My most cautious recommendation of the week is Kevin Smith's latest film, "Tusk." To say it's not for everyone is an understatement. Read on to see if it might be right for you, and wish me luck as I try to convey that without spoiling any of the movie's surprises.

My most cautious recommendation of the week is Kevin Smith’s latest film, “Tusk.” To say it’s not for everyone is an understatement. Read on to see if it might be right for you, and wish me luck as I try to convey that without spoiling any of the movie’s surprises.

Following up the career left turn that was “Red State” — a torture-horror tinged take on American religious fundamentalists that was intriguing but uneven — Smith again steps toward horror. “Tusk” is a “dramedy,” but it tends to lean closer to homage than parody. Suffice it to say, these blurred genre lines won’t help if you’re looking for something easy to define.

Wallace Bryton (Justin Long) does a popular podcast series with his friend Teddy (Haley Joel Osment) that involves the public mockery of people who gain internet infamy. When Wallace travels to Canada to interview/ridicule one such subject, his plans derail and he’s left in the lurch.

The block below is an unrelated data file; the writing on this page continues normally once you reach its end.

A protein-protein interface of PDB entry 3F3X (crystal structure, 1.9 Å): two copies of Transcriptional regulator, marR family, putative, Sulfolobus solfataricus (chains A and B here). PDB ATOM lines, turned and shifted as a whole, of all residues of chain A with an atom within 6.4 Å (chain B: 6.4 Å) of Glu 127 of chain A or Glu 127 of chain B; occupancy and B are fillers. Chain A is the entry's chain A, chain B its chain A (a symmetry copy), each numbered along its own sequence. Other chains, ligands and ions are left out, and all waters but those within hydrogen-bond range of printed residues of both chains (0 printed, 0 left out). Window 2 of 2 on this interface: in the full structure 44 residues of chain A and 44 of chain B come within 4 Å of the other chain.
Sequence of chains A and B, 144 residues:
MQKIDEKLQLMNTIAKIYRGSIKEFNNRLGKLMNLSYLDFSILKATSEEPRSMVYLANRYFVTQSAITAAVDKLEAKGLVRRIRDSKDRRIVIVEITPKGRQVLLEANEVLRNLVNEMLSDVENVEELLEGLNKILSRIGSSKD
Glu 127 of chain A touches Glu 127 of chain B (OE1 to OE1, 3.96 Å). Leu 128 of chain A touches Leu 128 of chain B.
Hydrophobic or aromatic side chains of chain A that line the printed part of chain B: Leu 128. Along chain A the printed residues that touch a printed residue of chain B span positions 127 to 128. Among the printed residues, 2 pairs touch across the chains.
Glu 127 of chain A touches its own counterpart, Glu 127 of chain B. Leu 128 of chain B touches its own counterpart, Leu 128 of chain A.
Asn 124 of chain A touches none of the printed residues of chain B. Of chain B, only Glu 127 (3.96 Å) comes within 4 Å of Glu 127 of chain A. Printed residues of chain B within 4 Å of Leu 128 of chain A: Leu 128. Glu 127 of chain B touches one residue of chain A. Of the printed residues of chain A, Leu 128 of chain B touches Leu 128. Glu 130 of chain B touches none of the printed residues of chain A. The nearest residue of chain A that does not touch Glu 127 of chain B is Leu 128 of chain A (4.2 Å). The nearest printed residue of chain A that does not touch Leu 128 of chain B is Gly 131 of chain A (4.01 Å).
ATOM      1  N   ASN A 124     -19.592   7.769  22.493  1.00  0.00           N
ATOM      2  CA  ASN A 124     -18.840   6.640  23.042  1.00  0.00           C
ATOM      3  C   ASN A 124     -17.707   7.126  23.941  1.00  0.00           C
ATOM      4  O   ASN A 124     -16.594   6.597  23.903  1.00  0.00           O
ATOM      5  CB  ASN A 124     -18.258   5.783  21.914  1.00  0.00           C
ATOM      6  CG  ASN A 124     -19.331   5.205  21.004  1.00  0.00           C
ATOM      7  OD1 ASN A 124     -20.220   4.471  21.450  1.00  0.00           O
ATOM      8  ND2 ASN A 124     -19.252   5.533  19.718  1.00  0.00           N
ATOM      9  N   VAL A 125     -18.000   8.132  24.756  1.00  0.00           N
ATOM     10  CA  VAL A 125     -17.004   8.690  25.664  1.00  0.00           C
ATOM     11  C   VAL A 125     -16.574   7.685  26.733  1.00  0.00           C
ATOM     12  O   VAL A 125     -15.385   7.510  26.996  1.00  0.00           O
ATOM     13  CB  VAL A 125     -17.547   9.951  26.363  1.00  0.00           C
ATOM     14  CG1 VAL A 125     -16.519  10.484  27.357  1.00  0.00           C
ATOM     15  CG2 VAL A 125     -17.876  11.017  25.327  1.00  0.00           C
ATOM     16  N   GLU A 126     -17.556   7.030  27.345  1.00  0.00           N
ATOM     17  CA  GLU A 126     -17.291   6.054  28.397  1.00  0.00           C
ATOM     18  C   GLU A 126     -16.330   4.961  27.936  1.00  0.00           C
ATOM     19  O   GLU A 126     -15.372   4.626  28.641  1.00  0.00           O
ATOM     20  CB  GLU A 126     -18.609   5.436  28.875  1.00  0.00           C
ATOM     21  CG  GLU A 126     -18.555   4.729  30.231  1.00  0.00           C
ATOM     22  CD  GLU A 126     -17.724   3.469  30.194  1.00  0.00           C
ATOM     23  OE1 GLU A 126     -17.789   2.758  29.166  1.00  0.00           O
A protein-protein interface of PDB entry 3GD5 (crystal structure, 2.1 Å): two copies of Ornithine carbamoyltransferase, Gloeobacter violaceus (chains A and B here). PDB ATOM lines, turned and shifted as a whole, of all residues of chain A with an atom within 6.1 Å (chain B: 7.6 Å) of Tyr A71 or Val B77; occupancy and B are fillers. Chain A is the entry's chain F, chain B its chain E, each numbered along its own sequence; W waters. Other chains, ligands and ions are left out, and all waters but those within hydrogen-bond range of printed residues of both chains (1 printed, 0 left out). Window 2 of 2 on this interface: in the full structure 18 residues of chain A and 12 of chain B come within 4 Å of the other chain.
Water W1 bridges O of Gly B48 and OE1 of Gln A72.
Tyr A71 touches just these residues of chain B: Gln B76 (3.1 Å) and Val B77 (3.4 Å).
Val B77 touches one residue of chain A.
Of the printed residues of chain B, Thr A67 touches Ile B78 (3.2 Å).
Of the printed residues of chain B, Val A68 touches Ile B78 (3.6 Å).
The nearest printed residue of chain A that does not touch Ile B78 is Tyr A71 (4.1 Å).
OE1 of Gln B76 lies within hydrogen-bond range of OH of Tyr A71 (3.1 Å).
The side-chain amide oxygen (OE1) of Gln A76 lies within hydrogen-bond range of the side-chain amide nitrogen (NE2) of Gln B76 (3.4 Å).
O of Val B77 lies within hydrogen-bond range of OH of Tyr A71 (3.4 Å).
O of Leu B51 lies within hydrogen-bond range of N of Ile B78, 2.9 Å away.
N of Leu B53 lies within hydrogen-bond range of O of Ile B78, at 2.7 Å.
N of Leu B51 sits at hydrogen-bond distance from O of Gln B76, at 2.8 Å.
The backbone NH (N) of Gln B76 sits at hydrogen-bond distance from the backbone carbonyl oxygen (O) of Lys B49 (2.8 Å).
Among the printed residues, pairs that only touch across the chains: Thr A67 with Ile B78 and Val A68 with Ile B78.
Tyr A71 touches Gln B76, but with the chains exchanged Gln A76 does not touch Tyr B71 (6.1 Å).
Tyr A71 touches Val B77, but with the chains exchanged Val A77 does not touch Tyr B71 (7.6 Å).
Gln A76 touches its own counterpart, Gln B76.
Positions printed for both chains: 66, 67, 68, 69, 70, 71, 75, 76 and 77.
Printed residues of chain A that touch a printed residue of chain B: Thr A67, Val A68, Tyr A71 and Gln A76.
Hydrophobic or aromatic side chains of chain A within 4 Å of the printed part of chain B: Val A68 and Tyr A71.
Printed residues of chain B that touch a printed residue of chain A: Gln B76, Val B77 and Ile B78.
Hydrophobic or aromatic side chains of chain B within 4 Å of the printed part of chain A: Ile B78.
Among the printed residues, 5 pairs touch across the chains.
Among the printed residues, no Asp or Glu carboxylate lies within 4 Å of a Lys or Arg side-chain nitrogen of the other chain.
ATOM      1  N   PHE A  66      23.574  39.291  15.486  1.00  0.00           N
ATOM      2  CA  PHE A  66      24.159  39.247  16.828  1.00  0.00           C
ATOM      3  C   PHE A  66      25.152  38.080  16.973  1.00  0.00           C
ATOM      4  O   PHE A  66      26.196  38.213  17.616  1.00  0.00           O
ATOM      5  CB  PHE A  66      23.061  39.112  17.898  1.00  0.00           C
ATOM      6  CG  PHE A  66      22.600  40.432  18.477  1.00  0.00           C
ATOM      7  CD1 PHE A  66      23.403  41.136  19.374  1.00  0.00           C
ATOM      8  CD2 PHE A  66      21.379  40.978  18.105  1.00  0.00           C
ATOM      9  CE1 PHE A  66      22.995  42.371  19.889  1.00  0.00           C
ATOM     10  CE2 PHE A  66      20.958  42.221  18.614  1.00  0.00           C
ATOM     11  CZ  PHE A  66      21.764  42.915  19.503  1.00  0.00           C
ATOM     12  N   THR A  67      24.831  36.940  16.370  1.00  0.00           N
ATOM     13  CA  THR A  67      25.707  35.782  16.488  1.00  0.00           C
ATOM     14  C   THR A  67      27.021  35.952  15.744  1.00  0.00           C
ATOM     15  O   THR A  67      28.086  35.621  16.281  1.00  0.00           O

Fortunately(?), he discovers a handbill in a bar restroom that leads him to the remote home of an eccentric old seafarer named Howard Howe (Michael Parks). As Howard regales him with tales of the sea and encounters with Hemmingway, Wallace thinks he’s found a gold mine. When he wakes up after being drugged, he discovers he has not.

“Tusk” was borne out of Smith and his longtime friend and producer Scott Mosier riffing on a news item on their podcast. That led to a ridiculous concept for a movie. This is that movie.

The serious treatment of a ridiculous concept — I’ve left it vague intentionally, because I think the surprise is kinda great — makes for the most WTF movie-going experience of the year (impressive given that Lars von Trier’s “Nymphomaniac” came out this year).

Smith actually creates some legitimate tension, and his reveals are ridiculous and a little disturbing.

Longtime character actor Parks is the real reason to see the film. He was the redeeming part of “Red State,” and he goes over-the-top and back again with this villain. A surprise third-act character (played by a major actor under a pseudonym) takes things in a “Fargo” direction. This actor’s maniacally absurd scene with Parks is one of my favorites of the year.

Disclaimer: I predict a lot of people will hate “Tusk.” I’m not one of them. Adventure awaits the bold.